In some places, NIPT is used to give additional information when a routine screen shows a ’high risk’ result. In other places, NIPT is available as a first-line testing, with invasive testing used when abnormalities are found. Because of cost, NIPT may not be available as part of routine care, but the cost is likely to reduce with wider use.
Currently, NIPT is limited to detecting conditions that traditional testing picks up: Down syndrome, along with Edwards and Patau syndromes. These are all ‘trisomies’, where three copies of a chromosome are created, instead of two. Trisomies often lead to miscarriage, and babies born with Edwards and Patau syndromes do not usually survive the first year of life. However, children with Down syndrome and their families can lead happy and fulfilling lives.
NIPT also analyses your baby’s ‘sex chromosomes’–the X and Y that make us females (XX) or male (XY). As well as gender, NIPT can also detect sex chromosome variations such as Turners (XO) and Klinefelters (XXY) syndromes, which are not lethal but generally have some reproductive and other effects.
There are more sex chromosome abnormalities (1/4-500) than babies with Down syndrome (1/700-1000). Many of these abnormalities have unknown effects, and it is likely that many of us are walking around with abnormalities in our sex chromosomal that have no impact. However, the lack of certainty in this area can be extremely difficult for parents.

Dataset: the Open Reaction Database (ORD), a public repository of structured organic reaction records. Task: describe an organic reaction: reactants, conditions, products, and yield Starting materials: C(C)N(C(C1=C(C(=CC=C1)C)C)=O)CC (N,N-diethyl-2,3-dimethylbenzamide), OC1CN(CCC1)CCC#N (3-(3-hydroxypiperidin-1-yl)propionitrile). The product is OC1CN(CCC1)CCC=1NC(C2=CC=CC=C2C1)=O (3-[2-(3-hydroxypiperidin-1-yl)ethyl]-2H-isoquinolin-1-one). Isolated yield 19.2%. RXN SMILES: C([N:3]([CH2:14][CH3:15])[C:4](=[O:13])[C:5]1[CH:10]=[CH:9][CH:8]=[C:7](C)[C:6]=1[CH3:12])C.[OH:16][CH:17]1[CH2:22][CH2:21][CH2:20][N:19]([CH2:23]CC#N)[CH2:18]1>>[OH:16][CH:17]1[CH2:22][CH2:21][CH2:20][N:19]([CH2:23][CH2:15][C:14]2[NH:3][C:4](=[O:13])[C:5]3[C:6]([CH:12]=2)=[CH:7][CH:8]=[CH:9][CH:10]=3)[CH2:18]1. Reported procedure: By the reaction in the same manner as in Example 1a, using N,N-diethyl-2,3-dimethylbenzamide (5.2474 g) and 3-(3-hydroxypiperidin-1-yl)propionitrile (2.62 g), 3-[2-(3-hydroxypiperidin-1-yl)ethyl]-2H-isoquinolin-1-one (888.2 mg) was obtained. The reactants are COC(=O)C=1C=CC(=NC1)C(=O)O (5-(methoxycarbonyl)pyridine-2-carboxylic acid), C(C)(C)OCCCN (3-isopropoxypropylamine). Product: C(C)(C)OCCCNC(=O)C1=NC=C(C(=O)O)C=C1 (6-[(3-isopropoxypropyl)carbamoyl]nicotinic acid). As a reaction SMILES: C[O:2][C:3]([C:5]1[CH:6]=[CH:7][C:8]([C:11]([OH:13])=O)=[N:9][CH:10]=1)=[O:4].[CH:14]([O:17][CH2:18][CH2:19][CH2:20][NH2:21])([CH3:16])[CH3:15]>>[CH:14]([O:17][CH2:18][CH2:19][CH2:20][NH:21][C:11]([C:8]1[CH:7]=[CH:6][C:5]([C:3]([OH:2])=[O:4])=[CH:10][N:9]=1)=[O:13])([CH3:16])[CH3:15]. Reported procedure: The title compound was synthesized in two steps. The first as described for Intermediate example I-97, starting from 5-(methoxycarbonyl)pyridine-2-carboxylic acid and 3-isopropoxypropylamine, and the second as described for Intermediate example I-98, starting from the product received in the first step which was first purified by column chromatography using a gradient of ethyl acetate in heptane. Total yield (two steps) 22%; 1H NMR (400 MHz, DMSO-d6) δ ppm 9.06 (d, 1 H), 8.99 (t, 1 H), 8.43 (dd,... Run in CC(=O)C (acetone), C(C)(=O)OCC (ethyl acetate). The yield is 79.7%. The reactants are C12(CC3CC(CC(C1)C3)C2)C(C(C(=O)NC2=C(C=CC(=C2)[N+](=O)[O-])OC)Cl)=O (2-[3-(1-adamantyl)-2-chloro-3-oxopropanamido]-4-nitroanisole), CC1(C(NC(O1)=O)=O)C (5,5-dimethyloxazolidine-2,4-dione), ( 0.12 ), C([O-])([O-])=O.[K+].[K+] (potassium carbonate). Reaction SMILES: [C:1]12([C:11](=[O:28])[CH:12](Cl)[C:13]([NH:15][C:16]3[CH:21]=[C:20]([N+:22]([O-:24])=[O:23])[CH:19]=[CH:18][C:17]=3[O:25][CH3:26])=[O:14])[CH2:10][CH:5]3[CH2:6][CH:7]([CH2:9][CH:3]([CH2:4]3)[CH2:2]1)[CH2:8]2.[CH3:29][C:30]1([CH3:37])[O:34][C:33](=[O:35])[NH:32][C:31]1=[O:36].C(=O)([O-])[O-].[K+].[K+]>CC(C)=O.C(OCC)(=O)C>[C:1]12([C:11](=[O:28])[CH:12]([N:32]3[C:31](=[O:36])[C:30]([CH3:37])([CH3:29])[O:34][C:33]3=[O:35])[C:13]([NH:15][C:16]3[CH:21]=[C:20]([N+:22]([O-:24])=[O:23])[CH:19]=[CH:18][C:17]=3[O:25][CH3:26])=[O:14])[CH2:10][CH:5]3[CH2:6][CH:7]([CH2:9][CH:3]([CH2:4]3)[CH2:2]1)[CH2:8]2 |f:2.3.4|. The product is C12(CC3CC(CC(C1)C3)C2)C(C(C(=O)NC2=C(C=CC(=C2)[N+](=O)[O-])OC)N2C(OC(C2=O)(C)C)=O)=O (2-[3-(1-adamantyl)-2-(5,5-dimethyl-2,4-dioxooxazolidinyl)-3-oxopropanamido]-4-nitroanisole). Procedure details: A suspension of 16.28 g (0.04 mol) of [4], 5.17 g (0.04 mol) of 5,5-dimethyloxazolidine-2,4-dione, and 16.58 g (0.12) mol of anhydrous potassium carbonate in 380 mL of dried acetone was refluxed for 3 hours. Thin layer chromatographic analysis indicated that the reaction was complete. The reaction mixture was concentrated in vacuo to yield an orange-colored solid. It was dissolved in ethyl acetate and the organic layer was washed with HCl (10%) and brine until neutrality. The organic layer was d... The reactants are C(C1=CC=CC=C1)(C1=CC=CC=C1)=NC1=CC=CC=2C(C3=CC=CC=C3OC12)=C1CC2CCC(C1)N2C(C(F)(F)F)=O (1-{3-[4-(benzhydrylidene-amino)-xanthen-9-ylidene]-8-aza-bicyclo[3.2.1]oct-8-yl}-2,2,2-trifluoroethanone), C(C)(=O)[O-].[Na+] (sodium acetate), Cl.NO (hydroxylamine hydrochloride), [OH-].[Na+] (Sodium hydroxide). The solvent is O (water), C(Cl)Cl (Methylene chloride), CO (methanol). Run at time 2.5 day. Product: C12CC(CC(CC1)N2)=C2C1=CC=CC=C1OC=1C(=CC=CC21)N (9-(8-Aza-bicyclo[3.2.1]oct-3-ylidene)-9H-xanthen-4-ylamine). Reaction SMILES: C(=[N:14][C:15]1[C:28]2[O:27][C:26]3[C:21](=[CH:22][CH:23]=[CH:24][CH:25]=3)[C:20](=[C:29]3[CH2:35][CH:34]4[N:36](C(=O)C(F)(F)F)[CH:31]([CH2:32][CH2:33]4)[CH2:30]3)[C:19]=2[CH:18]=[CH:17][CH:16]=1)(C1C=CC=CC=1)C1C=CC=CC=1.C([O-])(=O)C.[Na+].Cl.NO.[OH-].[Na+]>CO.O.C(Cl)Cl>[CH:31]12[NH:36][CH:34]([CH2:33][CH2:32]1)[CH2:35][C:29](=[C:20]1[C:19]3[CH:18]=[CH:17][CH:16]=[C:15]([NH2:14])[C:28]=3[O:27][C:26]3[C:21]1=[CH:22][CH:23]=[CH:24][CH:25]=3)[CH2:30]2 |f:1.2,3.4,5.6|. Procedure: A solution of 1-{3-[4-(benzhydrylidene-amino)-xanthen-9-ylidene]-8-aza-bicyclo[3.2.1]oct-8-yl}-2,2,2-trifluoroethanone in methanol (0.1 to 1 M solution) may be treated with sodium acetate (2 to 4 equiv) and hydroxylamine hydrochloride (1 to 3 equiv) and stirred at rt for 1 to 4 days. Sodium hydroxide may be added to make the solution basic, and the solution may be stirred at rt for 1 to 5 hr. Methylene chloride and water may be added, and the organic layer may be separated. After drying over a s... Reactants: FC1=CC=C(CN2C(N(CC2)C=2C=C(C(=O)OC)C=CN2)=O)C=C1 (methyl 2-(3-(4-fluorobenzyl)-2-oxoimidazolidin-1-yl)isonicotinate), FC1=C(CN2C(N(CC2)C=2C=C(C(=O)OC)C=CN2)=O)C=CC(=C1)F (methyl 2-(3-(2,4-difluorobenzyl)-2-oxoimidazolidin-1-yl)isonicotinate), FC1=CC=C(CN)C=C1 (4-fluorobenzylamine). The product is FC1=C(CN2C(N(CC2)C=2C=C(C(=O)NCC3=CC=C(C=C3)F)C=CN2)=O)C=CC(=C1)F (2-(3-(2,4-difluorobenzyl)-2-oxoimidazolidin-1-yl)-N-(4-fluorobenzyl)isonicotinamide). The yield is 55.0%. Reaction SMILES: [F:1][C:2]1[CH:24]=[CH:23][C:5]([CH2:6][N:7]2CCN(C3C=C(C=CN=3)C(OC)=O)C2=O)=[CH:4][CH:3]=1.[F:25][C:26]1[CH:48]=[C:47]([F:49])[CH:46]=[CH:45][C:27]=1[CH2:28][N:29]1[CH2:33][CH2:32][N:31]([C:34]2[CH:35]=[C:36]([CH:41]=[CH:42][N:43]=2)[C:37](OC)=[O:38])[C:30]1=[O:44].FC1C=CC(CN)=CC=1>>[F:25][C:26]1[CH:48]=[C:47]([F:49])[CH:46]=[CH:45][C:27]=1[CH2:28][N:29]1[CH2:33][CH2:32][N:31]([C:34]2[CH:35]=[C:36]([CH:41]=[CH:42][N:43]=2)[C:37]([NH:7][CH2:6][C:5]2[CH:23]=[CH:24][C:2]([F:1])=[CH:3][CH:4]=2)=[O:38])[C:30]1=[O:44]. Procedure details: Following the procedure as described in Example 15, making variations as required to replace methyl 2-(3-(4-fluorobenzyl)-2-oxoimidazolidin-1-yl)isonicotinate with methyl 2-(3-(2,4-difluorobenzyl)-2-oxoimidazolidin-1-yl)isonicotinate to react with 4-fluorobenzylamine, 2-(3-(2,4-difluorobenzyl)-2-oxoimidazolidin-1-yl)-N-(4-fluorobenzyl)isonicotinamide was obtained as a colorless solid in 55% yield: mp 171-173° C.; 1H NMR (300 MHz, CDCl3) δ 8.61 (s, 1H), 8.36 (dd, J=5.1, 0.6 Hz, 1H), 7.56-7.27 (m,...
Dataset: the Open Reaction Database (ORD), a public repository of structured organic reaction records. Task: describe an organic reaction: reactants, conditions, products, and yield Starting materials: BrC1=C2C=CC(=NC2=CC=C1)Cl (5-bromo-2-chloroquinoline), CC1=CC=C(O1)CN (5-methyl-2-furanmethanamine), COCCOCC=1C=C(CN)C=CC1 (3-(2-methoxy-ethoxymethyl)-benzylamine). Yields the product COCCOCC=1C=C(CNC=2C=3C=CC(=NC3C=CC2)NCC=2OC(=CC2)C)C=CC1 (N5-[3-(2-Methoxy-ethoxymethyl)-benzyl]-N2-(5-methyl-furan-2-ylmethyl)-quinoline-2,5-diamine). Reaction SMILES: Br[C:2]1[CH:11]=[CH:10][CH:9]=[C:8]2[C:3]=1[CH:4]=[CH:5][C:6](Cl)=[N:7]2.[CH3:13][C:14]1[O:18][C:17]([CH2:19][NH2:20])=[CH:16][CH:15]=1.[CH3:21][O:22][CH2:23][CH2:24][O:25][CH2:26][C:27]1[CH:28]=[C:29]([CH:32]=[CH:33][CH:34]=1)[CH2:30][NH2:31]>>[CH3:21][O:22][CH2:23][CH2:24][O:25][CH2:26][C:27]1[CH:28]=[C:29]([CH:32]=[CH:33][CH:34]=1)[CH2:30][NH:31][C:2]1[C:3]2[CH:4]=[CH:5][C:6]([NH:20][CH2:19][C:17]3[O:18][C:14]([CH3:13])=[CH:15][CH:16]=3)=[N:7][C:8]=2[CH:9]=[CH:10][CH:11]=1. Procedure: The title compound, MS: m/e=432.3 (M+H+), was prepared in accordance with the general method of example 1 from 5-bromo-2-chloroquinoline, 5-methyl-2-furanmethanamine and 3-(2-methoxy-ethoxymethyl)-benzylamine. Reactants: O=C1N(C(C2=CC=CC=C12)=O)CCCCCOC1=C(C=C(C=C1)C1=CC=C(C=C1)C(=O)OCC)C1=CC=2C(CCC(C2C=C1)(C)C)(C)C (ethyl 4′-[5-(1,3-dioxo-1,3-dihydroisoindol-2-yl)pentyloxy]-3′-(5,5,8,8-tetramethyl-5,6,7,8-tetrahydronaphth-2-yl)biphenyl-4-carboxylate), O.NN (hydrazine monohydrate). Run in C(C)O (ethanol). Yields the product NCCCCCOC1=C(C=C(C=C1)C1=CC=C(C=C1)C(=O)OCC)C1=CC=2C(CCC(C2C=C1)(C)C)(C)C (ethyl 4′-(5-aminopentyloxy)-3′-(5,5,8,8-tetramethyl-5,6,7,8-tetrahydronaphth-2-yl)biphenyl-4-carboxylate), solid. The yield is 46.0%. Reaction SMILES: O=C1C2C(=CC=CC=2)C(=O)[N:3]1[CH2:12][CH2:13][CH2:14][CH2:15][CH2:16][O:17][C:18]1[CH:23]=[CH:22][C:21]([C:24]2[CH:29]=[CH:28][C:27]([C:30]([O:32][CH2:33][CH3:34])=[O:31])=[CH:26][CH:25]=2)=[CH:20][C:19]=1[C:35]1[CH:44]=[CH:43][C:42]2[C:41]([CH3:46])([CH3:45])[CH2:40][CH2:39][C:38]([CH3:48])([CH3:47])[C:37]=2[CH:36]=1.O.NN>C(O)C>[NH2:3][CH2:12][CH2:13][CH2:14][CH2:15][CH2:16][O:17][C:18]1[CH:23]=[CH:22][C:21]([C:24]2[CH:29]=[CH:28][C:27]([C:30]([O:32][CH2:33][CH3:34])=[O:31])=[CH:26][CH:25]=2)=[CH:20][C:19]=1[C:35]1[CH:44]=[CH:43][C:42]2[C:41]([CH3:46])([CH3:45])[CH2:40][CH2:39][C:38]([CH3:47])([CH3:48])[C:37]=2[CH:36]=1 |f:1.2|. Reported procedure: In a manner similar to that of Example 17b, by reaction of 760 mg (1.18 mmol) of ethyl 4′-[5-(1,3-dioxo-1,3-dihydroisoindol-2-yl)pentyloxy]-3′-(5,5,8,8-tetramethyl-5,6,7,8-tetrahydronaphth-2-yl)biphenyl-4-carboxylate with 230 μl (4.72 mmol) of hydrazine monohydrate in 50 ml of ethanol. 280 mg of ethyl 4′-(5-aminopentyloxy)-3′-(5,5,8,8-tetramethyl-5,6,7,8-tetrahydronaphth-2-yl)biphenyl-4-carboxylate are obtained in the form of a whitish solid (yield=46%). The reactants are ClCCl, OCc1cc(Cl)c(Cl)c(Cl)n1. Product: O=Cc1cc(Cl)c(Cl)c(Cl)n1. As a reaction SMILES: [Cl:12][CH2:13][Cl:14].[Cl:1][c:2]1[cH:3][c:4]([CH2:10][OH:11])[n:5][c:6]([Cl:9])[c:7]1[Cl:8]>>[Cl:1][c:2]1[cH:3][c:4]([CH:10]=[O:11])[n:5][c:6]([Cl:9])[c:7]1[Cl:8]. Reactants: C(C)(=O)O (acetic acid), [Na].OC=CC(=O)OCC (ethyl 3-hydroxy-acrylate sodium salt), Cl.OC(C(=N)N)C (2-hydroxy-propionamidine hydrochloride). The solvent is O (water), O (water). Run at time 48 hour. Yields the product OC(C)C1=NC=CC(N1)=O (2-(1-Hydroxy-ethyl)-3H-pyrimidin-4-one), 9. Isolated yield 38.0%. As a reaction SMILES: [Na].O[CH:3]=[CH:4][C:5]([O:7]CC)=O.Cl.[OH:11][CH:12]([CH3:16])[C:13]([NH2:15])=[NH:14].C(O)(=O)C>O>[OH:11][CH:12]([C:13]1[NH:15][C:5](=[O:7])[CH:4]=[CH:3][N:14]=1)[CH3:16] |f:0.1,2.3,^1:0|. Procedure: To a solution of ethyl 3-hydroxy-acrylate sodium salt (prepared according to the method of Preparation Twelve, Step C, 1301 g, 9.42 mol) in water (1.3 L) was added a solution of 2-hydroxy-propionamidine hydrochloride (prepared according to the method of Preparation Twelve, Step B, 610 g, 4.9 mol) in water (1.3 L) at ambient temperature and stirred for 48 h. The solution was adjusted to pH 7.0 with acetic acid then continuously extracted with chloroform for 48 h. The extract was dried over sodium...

The conditions that are currently detectable with NIPT are just a fraction of what can possibly be detected. New techniques mean that we could soon know our unborn baby’s chance of breast cancer in later life, for example, through BRCA genes. This may be very helpful for families with strong genetic conditions, but the ethical and practical implications are enormous for all of us.
These tests were not available when we made our choices and, to be honest, would not have swayed me. In consultation with my partner, I chose to not have testing with either pregnancy. I realised that didn’t want to have more information than needed, and especially to chance the uncertain findings that would have made my pregnancy a time of anxiety and fear, rather than joyful expectancy, and may have distanced me from my baby, even after birth. I also decided that I would not terminate my wanted pregnancies, and if my baby had a condition that was not compatible with life, I would let Nature takes its course.
These are obviously very personal decisions, and there are no one-size-fits-all answers. High-quality, non-judgemental information and discussion is needed, even before we make the first choice. We need to consider our answers to these basic questions- how much information do we want to know about our unborn baby, and would we consider a termination of pregnancy if the news was bad?
You can read my in-depth chapter on prenatal testing in my 2005 Gentle Birth, Gentle Mothering ebook.
Information aimed at professionals
Prenatal Testing: Technological triumph or Pandora’s box? In Sarah’s 2005 Gentle Birth, Gentle Mothering ebook.